E3S Web of Conferences
Volume 1, 2013Proceedings of the 16th International Conference on Heavy Metals in the Environment
|Number of page(s)||1|
|Section||Heavy Metals in the Atmosphere III: Local Scales/Modelling|
|Published online||23 April 2013|
Heavy metals in precipitation waters under conditions of varied anthropopressure in typical of European low mountain regions
Department of Environmental Protection and Modelling, Jan Kochanowski University, Kielce, ul. Świętokrzyska 15G, 25-406 Kielce, Poland
a firstname.lastname@example.org, tel. +48 041 349 64 35, fax +48 041 349 64 18
The environment is a dynamic system, subject to change resulting from a variety of physicochemical factors, such as temperature, pressure, pH, redox potential and human activity. The quantity and variety of these determinants cause the inflow of substances into individual environmental elements to vary in both time and space, as well as in terms of substance types and quantities. The energy and matter flow in the environment determines its integrity, which means that the processes occurring in one element of the environment affect the others. A certain measure of the energy and matter flow is the migration of chemical substances in various forms from one place to another. In a particular geographical space, under natural conditions, a specific level of balance between individual processes appears; in areas subject to anthropopressure, the correlations are different. In small areas, varying deposition volumes and chemism of precipitation waters which reach the substratum directly can both be observed. The study area is similar in terms of geological origins as well as morphological, structural and physico-chemical properties, and is typical of European low mountain regions. A qualitative and quantitative study of wet atmospheric precipitation was conducted between February 2009 and May 2011 in the Bobrza river catchment in the Holy Cross (Świętokrzyskie) Mountains (Poland), at three sampling sites of varying land development and distance from sources of various acidic-alkaline emissions. Field and laboratory work was conducted over 29 months, from February 2009 to May 2011. Atmospheric precipitation measurements were carried out in a continuous manner by means of a Hellman rain gauge (200cm2). The collecting surface was placed at ground level (0m AGL). The application of a collecting funnel and an adequately prepared polyethylene collecting can in the rain gauge enabled the measurement of precipitation volume and water sampling for chemical analyses. In order to prevent mineral soil particles and organic matter from entering the rain gauge, the device was placed in a pit, which was – for safety reasons – covered with a grid of appropriate single net-mesh diameter. The study covered metals of Fe, Cd, Cr, Al and Mn, ions of Ca2+, Mg2+, Na+, K+, NH4+, Cl-, F-, NO3-, SO42- and PO43- as well as the pH and conductivity. Basing on the conducted analyses, a characteristics of ion deposition on soil surface were developed. In order to interpret the obtained results, the neutralising potential (NP), the acidifying potential (AP) and the acid neutralising capacity (ANCaq) indices were used, together with molar or mass proportions of the ions. The study results show a clear boundary between the northern and southern parts of the study area. Both regularities and disorders in inter-ion relationships, originating from the introduction into the air of pollution due to human activity (acidification or alkalisation), were observed.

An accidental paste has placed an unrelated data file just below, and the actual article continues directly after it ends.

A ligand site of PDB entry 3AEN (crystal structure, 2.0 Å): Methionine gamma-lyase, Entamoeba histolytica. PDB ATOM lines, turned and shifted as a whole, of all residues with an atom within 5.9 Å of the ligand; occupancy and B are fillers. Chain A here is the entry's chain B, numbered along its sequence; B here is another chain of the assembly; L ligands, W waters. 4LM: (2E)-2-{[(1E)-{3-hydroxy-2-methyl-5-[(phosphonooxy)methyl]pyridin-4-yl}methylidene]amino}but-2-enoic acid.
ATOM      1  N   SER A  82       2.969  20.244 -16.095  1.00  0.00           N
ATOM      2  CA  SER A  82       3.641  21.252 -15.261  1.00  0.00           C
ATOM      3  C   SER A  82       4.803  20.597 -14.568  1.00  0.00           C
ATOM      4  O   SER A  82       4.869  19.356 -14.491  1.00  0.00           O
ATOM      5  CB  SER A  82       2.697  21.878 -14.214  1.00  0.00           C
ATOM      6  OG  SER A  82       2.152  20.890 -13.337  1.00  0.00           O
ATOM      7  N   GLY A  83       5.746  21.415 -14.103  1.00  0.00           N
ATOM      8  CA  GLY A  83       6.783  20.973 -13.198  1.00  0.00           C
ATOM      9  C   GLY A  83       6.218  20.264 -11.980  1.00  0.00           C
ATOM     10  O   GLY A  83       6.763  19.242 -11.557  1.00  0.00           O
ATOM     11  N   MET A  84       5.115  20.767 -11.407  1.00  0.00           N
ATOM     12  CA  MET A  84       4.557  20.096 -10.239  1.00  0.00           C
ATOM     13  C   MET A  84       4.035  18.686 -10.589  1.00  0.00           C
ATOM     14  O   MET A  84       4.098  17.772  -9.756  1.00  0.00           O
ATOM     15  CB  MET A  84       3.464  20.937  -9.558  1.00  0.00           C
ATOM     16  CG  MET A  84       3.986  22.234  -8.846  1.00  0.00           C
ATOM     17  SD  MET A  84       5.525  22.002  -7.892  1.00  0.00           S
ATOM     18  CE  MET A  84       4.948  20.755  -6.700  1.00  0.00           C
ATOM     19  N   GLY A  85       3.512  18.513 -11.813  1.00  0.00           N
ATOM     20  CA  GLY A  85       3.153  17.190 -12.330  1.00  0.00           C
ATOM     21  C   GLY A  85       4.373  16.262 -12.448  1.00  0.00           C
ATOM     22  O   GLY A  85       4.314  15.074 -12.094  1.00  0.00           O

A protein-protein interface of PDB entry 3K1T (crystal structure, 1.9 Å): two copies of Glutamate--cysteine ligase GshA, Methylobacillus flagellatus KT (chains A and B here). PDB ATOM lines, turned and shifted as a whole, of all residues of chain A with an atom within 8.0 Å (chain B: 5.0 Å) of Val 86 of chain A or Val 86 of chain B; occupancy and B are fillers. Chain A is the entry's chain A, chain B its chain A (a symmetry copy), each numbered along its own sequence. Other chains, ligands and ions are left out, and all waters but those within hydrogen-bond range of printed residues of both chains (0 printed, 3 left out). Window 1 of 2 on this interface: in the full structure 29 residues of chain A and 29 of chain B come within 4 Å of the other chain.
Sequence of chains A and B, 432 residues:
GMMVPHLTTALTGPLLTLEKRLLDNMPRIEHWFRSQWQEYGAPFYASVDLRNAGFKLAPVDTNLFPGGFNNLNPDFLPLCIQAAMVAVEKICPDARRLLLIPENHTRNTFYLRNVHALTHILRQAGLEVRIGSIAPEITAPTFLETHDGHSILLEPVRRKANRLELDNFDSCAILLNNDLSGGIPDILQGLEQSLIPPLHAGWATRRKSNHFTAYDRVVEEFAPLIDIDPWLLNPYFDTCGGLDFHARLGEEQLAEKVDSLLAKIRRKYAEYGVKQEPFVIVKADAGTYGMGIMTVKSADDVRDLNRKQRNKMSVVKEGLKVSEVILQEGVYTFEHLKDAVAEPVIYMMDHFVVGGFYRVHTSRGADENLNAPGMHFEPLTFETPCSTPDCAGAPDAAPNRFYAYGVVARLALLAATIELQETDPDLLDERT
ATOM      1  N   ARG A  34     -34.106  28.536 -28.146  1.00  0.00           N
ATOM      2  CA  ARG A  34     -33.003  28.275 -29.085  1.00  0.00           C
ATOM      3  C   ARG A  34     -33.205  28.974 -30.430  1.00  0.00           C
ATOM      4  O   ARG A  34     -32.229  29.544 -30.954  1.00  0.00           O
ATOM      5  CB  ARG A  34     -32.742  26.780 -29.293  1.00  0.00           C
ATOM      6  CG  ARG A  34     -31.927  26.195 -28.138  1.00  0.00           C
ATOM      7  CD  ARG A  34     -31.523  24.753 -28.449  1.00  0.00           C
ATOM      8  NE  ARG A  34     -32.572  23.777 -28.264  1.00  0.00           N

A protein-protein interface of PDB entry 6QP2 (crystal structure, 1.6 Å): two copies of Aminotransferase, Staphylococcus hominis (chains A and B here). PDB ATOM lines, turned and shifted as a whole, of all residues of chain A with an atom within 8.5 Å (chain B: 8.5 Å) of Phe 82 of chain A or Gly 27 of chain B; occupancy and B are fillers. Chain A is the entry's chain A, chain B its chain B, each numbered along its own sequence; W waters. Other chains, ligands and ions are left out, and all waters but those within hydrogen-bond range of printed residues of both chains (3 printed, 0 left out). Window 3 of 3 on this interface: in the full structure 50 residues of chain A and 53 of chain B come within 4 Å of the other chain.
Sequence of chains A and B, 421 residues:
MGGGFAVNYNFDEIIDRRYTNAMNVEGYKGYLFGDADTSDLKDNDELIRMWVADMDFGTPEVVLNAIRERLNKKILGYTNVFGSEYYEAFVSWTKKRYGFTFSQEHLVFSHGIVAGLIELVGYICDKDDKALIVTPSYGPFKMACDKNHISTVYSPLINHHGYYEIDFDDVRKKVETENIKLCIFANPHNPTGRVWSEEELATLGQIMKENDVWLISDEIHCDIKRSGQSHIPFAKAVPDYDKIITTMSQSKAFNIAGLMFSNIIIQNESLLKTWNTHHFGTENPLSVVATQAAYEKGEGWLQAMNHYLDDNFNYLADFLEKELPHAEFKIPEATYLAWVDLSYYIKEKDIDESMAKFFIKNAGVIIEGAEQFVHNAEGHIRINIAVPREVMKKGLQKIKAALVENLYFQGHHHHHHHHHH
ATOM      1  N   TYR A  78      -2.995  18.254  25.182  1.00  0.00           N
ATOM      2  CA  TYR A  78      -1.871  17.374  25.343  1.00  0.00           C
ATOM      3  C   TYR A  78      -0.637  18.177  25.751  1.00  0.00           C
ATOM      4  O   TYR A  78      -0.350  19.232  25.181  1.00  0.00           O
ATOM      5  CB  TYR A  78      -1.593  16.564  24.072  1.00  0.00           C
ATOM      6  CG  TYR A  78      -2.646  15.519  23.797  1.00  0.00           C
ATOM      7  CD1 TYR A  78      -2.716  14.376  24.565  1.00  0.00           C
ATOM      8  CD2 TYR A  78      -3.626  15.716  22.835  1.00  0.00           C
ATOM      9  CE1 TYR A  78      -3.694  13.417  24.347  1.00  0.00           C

Key words: precipitation waters / indices / metals / inorganic ions / alkalisation / acidification
© Owned by the authors, published by EDP Sciences, 2013
This is an Open Access article distributed under the terms of the Creative Commons Attribution License 2.0, which permits unrestricted use, distribution, and reproduction in any medium, provided the original work is properly cited.
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